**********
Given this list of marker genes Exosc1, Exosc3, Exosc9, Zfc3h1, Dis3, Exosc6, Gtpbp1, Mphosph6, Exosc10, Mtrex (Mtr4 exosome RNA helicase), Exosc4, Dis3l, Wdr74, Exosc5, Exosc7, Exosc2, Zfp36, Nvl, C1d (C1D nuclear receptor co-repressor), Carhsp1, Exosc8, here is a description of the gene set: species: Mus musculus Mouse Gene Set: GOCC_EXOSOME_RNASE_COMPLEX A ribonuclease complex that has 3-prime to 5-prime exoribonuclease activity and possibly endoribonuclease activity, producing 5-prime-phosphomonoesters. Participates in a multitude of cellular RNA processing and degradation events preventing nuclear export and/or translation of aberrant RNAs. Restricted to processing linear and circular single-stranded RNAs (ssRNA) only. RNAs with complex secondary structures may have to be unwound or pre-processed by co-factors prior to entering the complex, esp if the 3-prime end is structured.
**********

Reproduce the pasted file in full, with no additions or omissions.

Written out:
Given this list of marker genes Exosc1, Exosc3, Exosc9, Zfc3h1, Dis3, Exosc6, Gtpbp1, Mphosph6, Exosc10, Mtrex (Mtr4 exosome RNA helicase), Exosc4, Dis3l, Wdr74, Exosc5, Exosc7, Exosc2, Zfp36, Nvl, C1d (C1D nuclear receptor co-repressor), Carhsp1, Exosc8, here is a description of the gene set: species: Mus musculus Mouse Gene Set: GOCC_EXOSOME_RNASE_COMPLEX A ribonuclease complex that has 3-prime to 5-prime exoribonuclease activity and possibly endoribonuclease activity, producing 5-prime-phosphomonoesters. Participates in a multitude of cellular RNA processing and degradation events preventing nuclear export and/or translation of aberrant RNAs. Restricted to processing linear and circular single-stranded RNAs (ssRNA) only. RNAs with complex secondary structures may have to be unwound or pre-processed by co-factors prior to entering the complex, esp if the 3-prime end is structured.